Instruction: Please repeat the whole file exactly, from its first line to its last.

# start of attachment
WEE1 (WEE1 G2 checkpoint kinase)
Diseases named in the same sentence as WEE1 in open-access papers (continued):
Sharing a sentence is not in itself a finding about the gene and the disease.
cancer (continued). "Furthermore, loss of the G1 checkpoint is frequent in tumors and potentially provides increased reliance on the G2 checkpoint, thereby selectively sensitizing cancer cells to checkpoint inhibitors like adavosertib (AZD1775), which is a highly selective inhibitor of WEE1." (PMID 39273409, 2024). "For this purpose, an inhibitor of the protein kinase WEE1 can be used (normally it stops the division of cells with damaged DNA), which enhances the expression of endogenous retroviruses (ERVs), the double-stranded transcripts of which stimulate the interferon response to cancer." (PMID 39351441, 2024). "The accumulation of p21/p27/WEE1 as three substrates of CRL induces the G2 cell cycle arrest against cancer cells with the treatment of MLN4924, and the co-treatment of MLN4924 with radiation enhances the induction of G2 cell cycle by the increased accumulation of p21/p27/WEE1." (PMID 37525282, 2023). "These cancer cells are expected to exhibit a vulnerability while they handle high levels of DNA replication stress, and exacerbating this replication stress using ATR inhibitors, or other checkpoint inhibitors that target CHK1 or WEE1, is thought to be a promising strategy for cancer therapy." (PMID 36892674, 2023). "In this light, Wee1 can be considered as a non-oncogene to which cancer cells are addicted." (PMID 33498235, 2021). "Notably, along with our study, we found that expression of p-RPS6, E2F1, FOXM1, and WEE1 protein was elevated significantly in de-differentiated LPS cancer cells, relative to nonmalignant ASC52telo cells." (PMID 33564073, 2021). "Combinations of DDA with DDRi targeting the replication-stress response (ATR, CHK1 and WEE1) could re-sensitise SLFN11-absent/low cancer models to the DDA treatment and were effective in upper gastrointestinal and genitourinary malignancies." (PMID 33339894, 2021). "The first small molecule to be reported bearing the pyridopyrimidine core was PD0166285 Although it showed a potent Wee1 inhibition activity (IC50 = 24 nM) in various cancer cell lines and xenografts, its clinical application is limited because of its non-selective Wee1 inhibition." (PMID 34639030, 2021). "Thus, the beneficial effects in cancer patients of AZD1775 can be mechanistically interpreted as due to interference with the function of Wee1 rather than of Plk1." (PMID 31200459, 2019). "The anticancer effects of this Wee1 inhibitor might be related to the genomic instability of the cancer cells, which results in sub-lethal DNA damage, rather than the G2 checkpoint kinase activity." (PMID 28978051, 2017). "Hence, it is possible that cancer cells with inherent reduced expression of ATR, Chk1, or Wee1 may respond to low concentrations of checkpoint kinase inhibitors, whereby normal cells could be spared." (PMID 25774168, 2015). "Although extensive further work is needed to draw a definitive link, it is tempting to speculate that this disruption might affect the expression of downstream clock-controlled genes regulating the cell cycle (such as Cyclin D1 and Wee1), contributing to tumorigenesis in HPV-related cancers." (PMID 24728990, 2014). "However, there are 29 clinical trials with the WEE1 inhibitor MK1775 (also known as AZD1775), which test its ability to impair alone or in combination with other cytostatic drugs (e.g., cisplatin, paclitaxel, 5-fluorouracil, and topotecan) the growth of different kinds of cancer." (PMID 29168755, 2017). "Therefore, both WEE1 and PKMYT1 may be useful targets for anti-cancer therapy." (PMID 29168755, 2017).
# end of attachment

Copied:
WEE1 (WEE1 G2 checkpoint kinase)
Diseases named in the same sentence as WEE1 in open-access papers (continued):
Sharing a sentence is not in itself a finding about the gene and the disease.
cancer (continued). "Furthermore, loss of the G1 checkpoint is frequent in tumors and potentially provides increased reliance on the G2 checkpoint, thereby selectively sensitizing cancer cells to checkpoint inhibitors like adavosertib (AZD1775), which is a highly selective inhibitor of WEE1." (PMID 39273409, 2024). "For this purpose, an inhibitor of the protein kinase WEE1 can be used (normally it stops the division of cells with damaged DNA), which enhances the expression of endogenous retroviruses (ERVs), the double-stranded transcripts of which stimulate the interferon response to cancer." (PMID 39351441, 2024). "The accumulation of p21/p27/WEE1 as three substrates of CRL induces the G2 cell cycle arrest against cancer cells with the treatment of MLN4924, and the co-treatment of MLN4924 with radiation enhances the induction of G2 cell cycle by the increased accumulation of p21/p27/WEE1." (PMID 37525282, 2023). "These cancer cells are expected to exhibit a vulnerability while they handle high levels of DNA replication stress, and exacerbating this replication stress using ATR inhibitors, or other checkpoint inhibitors that target CHK1 or WEE1, is thought to be a promising strategy for cancer therapy." (PMID 36892674, 2023). "In this light, Wee1 can be considered as a non-oncogene to which cancer cells are addicted." (PMID 33498235, 2021). "Notably, along with our study, we found that expression of p-RPS6, E2F1, FOXM1, and WEE1 protein was elevated significantly in de-differentiated LPS cancer cells, relative to nonmalignant ASC52telo cells." (PMID 33564073, 2021). "Combinations of DDA with DDRi targeting the replication-stress response (ATR, CHK1 and WEE1) could re-sensitise SLFN11-absent/low cancer models to the DDA treatment and were effective in upper gastrointestinal and genitourinary malignancies." (PMID 33339894, 2021). "The first small molecule to be reported bearing the pyridopyrimidine core was PD0166285 Although it showed a potent Wee1 inhibition activity (IC50 = 24 nM) in various cancer cell lines and xenografts, its clinical application is limited because of its non-selective Wee1 inhibition." (PMID 34639030, 2021). "Thus, the beneficial effects in cancer patients of AZD1775 can be mechanistically interpreted as due to interference with the function of Wee1 rather than of Plk1." (PMID 31200459, 2019). "The anticancer effects of this Wee1 inhibitor might be related to the genomic instability of the cancer cells, which results in sub-lethal DNA damage, rather than the G2 checkpoint kinase activity." (PMID 28978051, 2017). "Hence, it is possible that cancer cells with inherent reduced expression of ATR, Chk1, or Wee1 may respond to low concentrations of checkpoint kinase inhibitors, whereby normal cells could be spared." (PMID 25774168, 2015). "Although extensive further work is needed to draw a definitive link, it is tempting to speculate that this disruption might affect the expression of downstream clock-controlled genes regulating the cell cycle (such as Cyclin D1 and Wee1), contributing to tumorigenesis in HPV-related cancers." (PMID 24728990, 2014). "However, there are 29 clinical trials with the WEE1 inhibitor MK1775 (also known as AZD1775), which test its ability to impair alone or in combination with other cytostatic drugs (e.g., cisplatin, paclitaxel, 5-fluorouracil, and topotecan) the growth of different kinds of cancer." (PMID 29168755, 2017). "Therefore, both WEE1 and PKMYT1 may be useful targets for anti-cancer therapy." (PMID 29168755, 2017).